"Past events inform future fear."
You might've heard the idea that what you fear is often what you need to do most.
Maybe it doesn't apply to spiders, cramped spaces, or heights but I'd argue you at least need to explore your fears.
Because most of the time what we fear is ego-threatening, not life-threatening.
We'll often "fear" or avoid something because of the unknown.
On the surface, our gut tells us...
What if it doesn't work out?
What if I fail?
But I like to go deeper and explore what those questions are really implying?
What if it doesn't work out and people judge me for it?
What if I fail and people don't think I'm worthy?
It's the innate wiring of human beings to want to belong, be loved, and feel safe.
From a primordial perspective, it makes total sense.
If we were to be exiled from our tribe, we wouldn't survive on our own very long.
Being loved (and I'd argue that it's giving love that's more important) is our wiring to procreate - essential for any species.
We need to be safe & alive in order to procreate - no one's arguing that.
In 2022, these fears don't really serve us like they used to, but so many of our actions are rooted in these deep-seated fears.
As I began to explore my own mental health years ago, I was on a mission to understand how I tick at a core level.
Why did I make certain decisions?
Why did I get excited about certain things and couldn't care less about others?
Why was I getting nervous or sad?
The answers were all rooted in fear.
A lot of these came back to fear of rejection.
What would people think if I wasn't super successful in a sales role?
How would I be able to show my face in my friend group if I wasn't able to buy a new car like they were?
Why was I getting so nervous around an attractive girl that I would end up never going over to say hi at all?
Why was I avoiding sparring with a brown belt in jiu-jitsu who I knew was going to dominate me?
Most of us live a life controlled by our fears, protecting our egos.
It's not until we identify them, shine a light on them, and explore how great we'd feel if they didn't exist... can we start to create a life worth living.
In October of last year, I started ending my morning meditation with 5 intentions. I repeated the same 5 every day and the last one was "Do the hard things in the face of fear."
It reframed how I thought about situations of avoidance.
And after a few experiences of pushing through fear to find the breakthroughs on the other side, I realize I had been controlled by fear for too long.
"Okay, why am I avoiding this or putting it off? Am I scared because I'm going to get hurt/die, or is my little ego scared of failing/rejection?"
I coupled it with the Spotlight Effect - the idea that no one is thinking about you or what you do as much as you believe. They're too busy thinking about themselves.
Life changes when you lean into fear, have faith in your resilience, and bet on yourself.
So after my injury 3 mins into my first ever jiu-jitsu match in February, my inner critic was holding the podium for a few weeks.
It was consuming me with negative thoughts:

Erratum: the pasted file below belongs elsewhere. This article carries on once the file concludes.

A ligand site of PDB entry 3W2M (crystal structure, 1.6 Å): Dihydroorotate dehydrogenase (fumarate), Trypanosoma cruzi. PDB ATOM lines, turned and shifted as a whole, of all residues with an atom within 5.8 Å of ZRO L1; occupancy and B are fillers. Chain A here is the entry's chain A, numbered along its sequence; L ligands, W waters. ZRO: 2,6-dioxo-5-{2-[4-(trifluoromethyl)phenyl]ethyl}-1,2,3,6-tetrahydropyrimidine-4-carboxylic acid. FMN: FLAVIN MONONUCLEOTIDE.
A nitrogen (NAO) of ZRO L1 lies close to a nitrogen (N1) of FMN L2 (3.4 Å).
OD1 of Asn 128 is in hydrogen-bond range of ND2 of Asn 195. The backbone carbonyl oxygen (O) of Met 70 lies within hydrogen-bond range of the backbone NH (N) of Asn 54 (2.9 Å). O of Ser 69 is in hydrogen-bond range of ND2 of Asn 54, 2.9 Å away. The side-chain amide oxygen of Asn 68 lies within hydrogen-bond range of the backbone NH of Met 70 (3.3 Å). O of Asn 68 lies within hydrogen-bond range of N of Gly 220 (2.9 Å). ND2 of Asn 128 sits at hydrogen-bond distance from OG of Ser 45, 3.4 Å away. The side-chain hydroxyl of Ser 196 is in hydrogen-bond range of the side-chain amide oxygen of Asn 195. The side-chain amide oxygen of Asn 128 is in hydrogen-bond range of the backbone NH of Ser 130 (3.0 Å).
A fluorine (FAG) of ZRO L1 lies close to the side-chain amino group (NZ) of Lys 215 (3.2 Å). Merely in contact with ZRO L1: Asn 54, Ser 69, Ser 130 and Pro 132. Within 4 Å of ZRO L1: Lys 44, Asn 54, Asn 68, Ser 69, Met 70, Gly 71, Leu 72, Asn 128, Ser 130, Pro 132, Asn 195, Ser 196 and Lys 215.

❌ You're too old for this
❌ Told you this would happen
❌ Maybe you should just quit
❌ You've tried for 5 years and can't stay healthy
But I was still ending my meditation with the intention of leaning into fear.
Why am I so hesitant to compete? Where is this coming from?
Sure, injuries are frustrating, but I've dealt with them my whole life playing sports and know I have what it takes to rehab + recover.
So it was a perfect opportunity for me to lean into this head-on.
I didn't want to go out there and be a total flop in front of my instructor & teammates.
I didn't want to put in all the work to train and 'fail'.
It came down to ego.
After starting my first business almost 2 years ago, my definition of failure has completely changed.
I believe now the only way you fail is if you never get your ass off of the sidelines and try.
After reflecting on that, it was a no-brainer.
I doubled down on what I could control - my training, sleep, eating well, and meditation.
I've learned that my mental health is fueled & firing on all cylinders when I do things I love and do hard things while staring fear in the face.
It would have been easy to not compete again after injuring cartilage in my rib.
There will always be unlimited excuses to talk yourself out of something - the key is to find the 1 reason why it's worth it.
People don't regret when they do something and 'fail', they regret never trying.
Don't sacrifice your long-term growth & happiness for short-term comfort.
- Staying in a job you hate
- Going after what you truly want in life
- A toxic relationship because you're scared of being alone
- Learning a new hobby + being OK being a beginner again
Ask yourself, is this ego-threatening or life-threatening?
As humans, we need a few things to be thriving + happy
- Choice in what we do with our time
- To feel competent in our work
- Live an authentic life true to who we are at our core
- Connection with our tribe
- A challenge worthy of our time + hard-work
Ask yourself, "Are any of these missing from my life?"
Remember, nothing worth having comes easy.
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